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Evidentiary Requirements in Sentencing: The Case of Kurtis La'Dair Thomas v. State of Alabama


In a case that defines the evidentiary requirements for criminal sentencing, the Alabama Court of Criminal Appeals recently presided over an appeal centered in Montgomery County. This case, Kurtis La’Dair Thomas v. State of Alabama, addresses the necessary evidence required to revoke a community corrections placement, highlighting the State’s burden to provide nonhearsay evidence in such circumstances.

In January of 2020, Kurtis La’Dair Thomas pleaded guilty for multiple charges under the Alabama Code. These charges included possessing a firearm when Thomas was part of a class forbidden to do so under 13A-11-72, receiving stolen property in the third degree under §13A-18-1, and resisting arrest under §13A-10-41. Consequently, Thomas was sentenced to two years in community corrections, followed by five years of supervised probation. During his time in community corrections, Thomas violated the conditions of his placement on numerous occasions, leading to his arrest and subsequent placement back in community corrections. On August 11, 2023, Thomas’s case manager filed a “delinquency charge,” claiming that Thomas had been arrested for first-degree theft of property. At Thomas’s revocation hearing on October 19, 2023, employees of the community corrections program produced an order, which Thomas had signed, stating that, following any additional violations, Thomas could be arrested and removed from the program. On this basis, the circuit court entered an order revoking Thomas’s placement in community corrections, leading to this appeal.

Thomas’s appeal centers around the evidentiary requirements to revoke his placement. Specifically, Thomas argued that the circuit court relied solely on hearsay evidence when revoking his placement. Under the Federal Rules of Evidence, hearsay evidence refers to statements made outside of testimony at trial that are offered to prove the truth of some matter at issue. Although the State had presented a mixture of evidence, including nonhearsay evidence, the only things presented at Thomas’s revocation hearing were Thomas’s arrest for property theft and the argument of counsel.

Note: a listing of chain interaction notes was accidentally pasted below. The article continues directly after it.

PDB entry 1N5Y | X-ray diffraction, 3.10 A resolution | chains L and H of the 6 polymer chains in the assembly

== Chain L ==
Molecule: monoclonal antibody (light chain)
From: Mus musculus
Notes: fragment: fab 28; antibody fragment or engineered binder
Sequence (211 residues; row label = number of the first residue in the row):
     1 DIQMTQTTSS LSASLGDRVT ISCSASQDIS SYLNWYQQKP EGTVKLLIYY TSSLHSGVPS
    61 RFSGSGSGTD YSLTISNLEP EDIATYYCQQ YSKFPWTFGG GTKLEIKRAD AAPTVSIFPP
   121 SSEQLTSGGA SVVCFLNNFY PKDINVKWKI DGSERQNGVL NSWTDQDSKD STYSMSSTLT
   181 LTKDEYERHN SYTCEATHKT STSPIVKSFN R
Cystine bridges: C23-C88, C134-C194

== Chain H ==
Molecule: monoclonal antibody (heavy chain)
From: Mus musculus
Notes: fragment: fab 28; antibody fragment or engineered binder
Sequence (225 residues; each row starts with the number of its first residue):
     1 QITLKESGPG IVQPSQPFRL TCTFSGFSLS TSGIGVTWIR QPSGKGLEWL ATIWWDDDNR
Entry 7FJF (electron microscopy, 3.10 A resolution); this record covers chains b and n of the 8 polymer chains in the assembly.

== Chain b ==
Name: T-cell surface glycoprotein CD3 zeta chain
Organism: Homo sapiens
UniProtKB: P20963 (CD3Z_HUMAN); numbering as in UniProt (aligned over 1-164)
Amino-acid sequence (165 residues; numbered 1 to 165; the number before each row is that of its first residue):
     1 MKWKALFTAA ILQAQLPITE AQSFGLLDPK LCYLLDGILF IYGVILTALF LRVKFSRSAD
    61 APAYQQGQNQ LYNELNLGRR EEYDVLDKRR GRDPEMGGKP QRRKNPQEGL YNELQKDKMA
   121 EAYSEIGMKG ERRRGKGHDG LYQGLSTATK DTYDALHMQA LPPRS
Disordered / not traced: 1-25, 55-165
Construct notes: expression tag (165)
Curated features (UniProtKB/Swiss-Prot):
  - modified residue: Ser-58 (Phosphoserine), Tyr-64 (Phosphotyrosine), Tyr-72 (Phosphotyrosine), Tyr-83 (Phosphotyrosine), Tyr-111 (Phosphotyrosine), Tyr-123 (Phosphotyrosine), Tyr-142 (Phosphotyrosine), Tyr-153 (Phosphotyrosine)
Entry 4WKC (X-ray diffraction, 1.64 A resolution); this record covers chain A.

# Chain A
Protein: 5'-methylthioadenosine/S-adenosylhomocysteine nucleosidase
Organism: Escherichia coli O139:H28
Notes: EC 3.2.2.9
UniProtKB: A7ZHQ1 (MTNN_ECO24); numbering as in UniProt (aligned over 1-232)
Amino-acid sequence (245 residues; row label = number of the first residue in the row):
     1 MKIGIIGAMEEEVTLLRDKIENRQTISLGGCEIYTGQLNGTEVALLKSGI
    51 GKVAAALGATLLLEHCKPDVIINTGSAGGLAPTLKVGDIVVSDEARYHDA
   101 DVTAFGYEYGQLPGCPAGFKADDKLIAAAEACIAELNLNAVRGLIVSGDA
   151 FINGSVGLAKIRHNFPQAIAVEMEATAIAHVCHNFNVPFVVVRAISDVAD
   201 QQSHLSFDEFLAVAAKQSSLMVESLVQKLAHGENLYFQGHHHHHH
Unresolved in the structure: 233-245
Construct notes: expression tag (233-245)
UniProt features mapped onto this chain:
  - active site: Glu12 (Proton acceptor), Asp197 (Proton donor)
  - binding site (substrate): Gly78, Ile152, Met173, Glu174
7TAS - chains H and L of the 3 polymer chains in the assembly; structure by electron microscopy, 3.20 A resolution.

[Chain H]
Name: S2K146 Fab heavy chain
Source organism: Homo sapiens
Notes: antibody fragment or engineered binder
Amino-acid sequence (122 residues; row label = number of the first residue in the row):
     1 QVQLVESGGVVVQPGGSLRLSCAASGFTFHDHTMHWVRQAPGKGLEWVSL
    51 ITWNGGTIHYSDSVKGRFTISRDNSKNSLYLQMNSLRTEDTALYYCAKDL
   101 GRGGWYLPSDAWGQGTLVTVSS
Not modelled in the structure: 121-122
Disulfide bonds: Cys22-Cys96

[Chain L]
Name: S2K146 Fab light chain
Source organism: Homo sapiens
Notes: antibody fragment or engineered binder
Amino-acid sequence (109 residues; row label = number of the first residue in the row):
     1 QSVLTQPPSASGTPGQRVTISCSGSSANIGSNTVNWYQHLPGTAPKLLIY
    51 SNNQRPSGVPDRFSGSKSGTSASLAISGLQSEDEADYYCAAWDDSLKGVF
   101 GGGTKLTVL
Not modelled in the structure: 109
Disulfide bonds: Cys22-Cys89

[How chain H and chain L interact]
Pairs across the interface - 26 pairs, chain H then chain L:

The Court of Criminal Appeals’ decision clarifies both the rights of the accused and the evidentiary requirements in criminal sentencing. The Court concluded that the State was required to present nonhearsay evidence showing that Thomas had violated the terms of his sentence. Thomas’s arrest alone was insufficient to revoke his sentence. In holding this, the Court also clarified that arguments of counsel are not evidence, and therefore could not be relied on to sustain the revocation.

Kurtis La’Dair Thomas v. State of Alabama illustrates the importance of evidence in criminal sentencing. Although Thomas had clearly agreed to the terms of his placement within community corrections, the State was still required to prove his violation of the terms. Despite pleading guilty to the previous charges, Thomas maintained his right to have all new allegations against him proven by evidence. This case strengthens the rights of the accused while simultaneously clarifying the State’s evidentiary requirements.

If you are facing a criminal case in Alabama, contact Joe Ingram or Ingram Law LLC at 205-335-2640. Get Relief Get Results


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